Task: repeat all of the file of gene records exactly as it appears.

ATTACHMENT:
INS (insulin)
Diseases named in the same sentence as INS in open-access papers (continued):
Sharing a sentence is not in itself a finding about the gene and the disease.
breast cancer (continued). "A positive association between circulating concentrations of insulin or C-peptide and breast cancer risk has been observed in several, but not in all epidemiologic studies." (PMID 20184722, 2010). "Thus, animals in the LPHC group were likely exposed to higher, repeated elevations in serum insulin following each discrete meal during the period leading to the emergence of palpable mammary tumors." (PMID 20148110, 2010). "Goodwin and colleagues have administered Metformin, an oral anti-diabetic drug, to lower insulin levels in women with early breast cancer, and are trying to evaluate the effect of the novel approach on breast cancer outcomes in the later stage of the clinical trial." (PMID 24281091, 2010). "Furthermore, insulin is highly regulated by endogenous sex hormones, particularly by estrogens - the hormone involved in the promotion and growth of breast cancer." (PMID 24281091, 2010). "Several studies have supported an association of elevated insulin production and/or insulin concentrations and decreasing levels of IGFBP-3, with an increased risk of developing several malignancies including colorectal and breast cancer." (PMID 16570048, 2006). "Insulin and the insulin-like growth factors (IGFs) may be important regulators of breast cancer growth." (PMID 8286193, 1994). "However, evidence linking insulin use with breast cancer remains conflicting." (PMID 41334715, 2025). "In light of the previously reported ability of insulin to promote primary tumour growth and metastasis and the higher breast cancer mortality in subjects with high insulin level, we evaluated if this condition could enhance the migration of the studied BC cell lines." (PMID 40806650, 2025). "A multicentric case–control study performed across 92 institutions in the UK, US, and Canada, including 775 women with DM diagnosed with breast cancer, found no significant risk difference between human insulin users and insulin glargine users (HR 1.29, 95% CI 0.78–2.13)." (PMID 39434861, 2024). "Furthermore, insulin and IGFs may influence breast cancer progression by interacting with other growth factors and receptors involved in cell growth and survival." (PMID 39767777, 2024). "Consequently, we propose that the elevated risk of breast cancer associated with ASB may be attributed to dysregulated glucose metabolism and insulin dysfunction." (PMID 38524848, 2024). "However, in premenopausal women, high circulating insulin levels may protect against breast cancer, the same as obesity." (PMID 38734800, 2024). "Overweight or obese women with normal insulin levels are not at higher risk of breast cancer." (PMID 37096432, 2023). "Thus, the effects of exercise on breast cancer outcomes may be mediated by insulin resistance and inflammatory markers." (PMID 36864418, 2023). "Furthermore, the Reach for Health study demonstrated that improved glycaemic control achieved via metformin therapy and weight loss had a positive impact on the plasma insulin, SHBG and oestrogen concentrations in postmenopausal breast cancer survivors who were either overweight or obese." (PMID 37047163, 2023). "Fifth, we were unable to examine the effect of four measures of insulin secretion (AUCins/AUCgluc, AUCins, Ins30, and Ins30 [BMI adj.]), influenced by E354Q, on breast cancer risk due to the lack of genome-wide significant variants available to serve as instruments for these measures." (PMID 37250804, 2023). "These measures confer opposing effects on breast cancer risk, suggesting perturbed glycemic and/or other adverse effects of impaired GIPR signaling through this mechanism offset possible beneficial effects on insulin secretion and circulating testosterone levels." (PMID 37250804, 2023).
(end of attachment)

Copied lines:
INS (insulin)
Diseases named in the same sentence as INS in open-access papers (continued):
Sharing a sentence is not in itself a finding about the gene and the disease.
breast cancer (continued). "A positive association between circulating concentrations of insulin or C-peptide and breast cancer risk has been observed in several, but not in all epidemiologic studies." (PMID 20184722, 2010). "Thus, animals in the LPHC group were likely exposed to higher, repeated elevations in serum insulin following each discrete meal during the period leading to the emergence of palpable mammary tumors." (PMID 20148110, 2010). "Goodwin and colleagues have administered Metformin, an oral anti-diabetic drug, to lower insulin levels in women with early breast cancer, and are trying to evaluate the effect of the novel approach on breast cancer outcomes in the later stage of the clinical trial." (PMID 24281091, 2010). "Furthermore, insulin is highly regulated by endogenous sex hormones, particularly by estrogens - the hormone involved in the promotion and growth of breast cancer." (PMID 24281091, 2010). "Several studies have supported an association of elevated insulin production and/or insulin concentrations and decreasing levels of IGFBP-3, with an increased risk of developing several malignancies including colorectal and breast cancer." (PMID 16570048, 2006). "Insulin and the insulin-like growth factors (IGFs) may be important regulators of breast cancer growth." (PMID 8286193, 1994). "However, evidence linking insulin use with breast cancer remains conflicting." (PMID 41334715, 2025). "In light of the previously reported ability of insulin to promote primary tumour growth and metastasis and the higher breast cancer mortality in subjects with high insulin level, we evaluated if this condition could enhance the migration of the studied BC cell lines." (PMID 40806650, 2025). "A multicentric case–control study performed across 92 institutions in the UK, US, and Canada, including 775 women with DM diagnosed with breast cancer, found no significant risk difference between human insulin users and insulin glargine users (HR 1.29, 95% CI 0.78–2.13)." (PMID 39434861, 2024). "Furthermore, insulin and IGFs may influence breast cancer progression by interacting with other growth factors and receptors involved in cell growth and survival." (PMID 39767777, 2024). "Consequently, we propose that the elevated risk of breast cancer associated with ASB may be attributed to dysregulated glucose metabolism and insulin dysfunction." (PMID 38524848, 2024). "However, in premenopausal women, high circulating insulin levels may protect against breast cancer, the same as obesity." (PMID 38734800, 2024). "Overweight or obese women with normal insulin levels are not at higher risk of breast cancer." (PMID 37096432, 2023). "Thus, the effects of exercise on breast cancer outcomes may be mediated by insulin resistance and inflammatory markers." (PMID 36864418, 2023). "Furthermore, the Reach for Health study demonstrated that improved glycaemic control achieved via metformin therapy and weight loss had a positive impact on the plasma insulin, SHBG and oestrogen concentrations in postmenopausal breast cancer survivors who were either overweight or obese." (PMID 37047163, 2023). "Fifth, we were unable to examine the effect of four measures of insulin secretion (AUCins/AUCgluc, AUCins, Ins30, and Ins30 [BMI adj.]), influenced by E354Q, on breast cancer risk due to the lack of genome-wide significant variants available to serve as instruments for these measures." (PMID 37250804, 2023). "These measures confer opposing effects on breast cancer risk, suggesting perturbed glycemic and/or other adverse effects of impaired GIPR signaling through this mechanism offset possible beneficial effects on insulin secretion and circulating testosterone levels." (PMID 37250804, 2023).